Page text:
In this MD Newsline exclusive interview with obstetrician and gynecologist Dr. Wendy Goodall McDonald, we discuss the severity of fibroid symptoms in Black patients. We also discuss pain discrimination and pain control in Black patients and other patients of color.
Is fibroid pain worse in Black women? If so, why?
Dr. Wendy McDonald:
“Fibroid pain does impact African American women more than other populations. We believe it has to do with the fact that fibroids grow faster and can actually get larger in African American women. So it’s important to understand that [fact] and also to evaluate and to increase your surveillance of women who have fibroids.[Increased surveillance means] have regular ultrasounds [and] check in with their symptoms every year when they’re seen. Because sometimes the amount of pain and pressure symptoms can change rapidly over time and require interventions younger or earlier than other populations.”
Can you speak about pain control and pain discrimination in ethnic populations?
Dr. Wendy McDonald:
“Pain control in ethnic populations is a supremely important topic when it comes to healthcare disparities. We know based on research and studies among clinicians that pain is treated differently in different ethnic populations. People of color receive less pain medication and are believed less when it comes to expressing how much pain they’re in.
So the first [things] we need to know [are those facts]. Because that understanding and acceptance of those facts will help you to step back and think more about what the person is telling you about what is impacting their lives and how their symptoms are driving their need to even discuss this [pain] with you.
Remember, a large [proportion] of people will not even come to the doctor unless they’re having severe symptoms. So if they say to you, my pain is debilitating, I’m having difficulty walking around during my cycle, or going to work, or caring for my children, believe them, and try to manage those symptoms with whatever potential help may be beneficial. [Such help] could include pain medication that’s prophylactic, where they start medication before their cycle even starts. It could also include something like birth control or GnRH agonists or antagonists.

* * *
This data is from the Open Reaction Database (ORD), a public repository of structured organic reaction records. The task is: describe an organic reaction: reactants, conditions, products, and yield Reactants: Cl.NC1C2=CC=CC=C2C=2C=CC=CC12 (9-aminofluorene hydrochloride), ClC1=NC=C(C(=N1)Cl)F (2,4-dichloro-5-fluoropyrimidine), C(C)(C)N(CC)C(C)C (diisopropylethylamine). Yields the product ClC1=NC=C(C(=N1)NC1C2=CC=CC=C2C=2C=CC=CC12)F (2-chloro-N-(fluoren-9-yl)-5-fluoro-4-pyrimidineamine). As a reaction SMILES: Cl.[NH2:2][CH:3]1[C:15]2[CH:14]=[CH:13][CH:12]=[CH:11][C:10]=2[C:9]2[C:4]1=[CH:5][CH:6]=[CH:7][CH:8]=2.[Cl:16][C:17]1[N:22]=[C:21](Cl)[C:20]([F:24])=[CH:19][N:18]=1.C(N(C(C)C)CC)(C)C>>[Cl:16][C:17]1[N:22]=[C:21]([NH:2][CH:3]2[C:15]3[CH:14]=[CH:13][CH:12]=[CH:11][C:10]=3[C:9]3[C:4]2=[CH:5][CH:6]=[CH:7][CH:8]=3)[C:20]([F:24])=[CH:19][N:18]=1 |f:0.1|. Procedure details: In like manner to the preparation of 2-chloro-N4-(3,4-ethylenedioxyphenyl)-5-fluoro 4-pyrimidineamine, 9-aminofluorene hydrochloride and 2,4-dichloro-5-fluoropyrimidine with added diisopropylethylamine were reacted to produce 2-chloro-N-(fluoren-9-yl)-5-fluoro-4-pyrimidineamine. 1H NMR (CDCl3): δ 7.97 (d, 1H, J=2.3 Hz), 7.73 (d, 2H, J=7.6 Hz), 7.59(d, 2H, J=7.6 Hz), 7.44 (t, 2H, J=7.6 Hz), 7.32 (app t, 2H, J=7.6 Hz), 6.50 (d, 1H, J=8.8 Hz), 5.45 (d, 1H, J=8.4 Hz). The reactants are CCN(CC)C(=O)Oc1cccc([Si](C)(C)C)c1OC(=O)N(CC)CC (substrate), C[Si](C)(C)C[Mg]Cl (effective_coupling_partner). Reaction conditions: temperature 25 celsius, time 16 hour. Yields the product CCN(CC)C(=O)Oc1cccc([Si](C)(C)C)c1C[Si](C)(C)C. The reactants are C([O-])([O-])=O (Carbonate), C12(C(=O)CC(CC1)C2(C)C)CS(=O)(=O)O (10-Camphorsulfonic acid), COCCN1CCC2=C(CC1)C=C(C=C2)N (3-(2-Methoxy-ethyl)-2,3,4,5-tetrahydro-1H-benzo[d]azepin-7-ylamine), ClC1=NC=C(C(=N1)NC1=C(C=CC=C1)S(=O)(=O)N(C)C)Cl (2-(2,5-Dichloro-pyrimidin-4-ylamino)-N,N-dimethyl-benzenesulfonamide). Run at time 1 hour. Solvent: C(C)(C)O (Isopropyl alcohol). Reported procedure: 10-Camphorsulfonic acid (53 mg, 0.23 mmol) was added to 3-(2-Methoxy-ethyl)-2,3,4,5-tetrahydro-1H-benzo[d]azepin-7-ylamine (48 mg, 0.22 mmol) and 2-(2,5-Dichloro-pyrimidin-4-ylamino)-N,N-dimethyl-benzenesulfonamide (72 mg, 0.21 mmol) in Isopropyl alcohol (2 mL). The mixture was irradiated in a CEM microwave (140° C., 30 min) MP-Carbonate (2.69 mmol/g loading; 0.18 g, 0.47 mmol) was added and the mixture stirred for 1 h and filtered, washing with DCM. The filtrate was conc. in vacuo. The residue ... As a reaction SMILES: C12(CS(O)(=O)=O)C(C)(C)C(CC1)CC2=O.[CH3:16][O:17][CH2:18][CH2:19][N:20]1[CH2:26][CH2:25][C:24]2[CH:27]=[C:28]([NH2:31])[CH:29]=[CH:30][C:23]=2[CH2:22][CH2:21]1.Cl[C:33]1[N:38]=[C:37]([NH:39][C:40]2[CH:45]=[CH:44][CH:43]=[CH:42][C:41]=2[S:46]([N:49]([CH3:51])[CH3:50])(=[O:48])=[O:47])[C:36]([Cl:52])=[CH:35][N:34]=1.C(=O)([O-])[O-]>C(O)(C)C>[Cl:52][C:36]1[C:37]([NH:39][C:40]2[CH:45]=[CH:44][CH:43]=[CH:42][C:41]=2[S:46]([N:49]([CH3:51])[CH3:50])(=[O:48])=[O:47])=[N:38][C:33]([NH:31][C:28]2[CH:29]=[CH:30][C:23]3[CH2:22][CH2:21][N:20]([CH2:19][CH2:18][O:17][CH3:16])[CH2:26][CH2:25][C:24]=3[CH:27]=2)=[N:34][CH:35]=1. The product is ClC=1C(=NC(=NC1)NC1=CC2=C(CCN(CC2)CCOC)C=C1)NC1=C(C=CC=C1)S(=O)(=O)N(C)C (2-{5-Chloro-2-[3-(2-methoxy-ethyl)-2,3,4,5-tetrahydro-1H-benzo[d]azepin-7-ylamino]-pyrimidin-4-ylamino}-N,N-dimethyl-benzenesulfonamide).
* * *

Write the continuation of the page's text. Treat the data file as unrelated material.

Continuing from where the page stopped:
And the other thing to know about different management strategies is that certain words in certain ethnic populations may trigger concern for their safety. So if you tell a patient, ‘hey, I know your period pain is really bad, but maybe we can try this birth control option to improve it.’ That person may or may not be receptive to birth control as pregnancy prevention, but they may be receptive if you present it as a management [strategy] for their pain symptoms and for their heavy bleeding.
And so delving into—if a person pushes back—what their actual concerns are is supremely important. For example, this [next example] is not related to fibroids, but when I present the flu shot to a number of my ethnic patients, many may push back. And so the first question I ask is, ‘what is your concern about the flu shot?’
So if you present birth control or GnRH agonist and they say, ‘oh, I don’t want that,’ don’t leave the answer right there. Ask them what their concern is so that you can actually deal with their individual concerns and discuss them in order for them to at least understand what they want or what they are refusing.”
Responses have been condensed and lightly edited.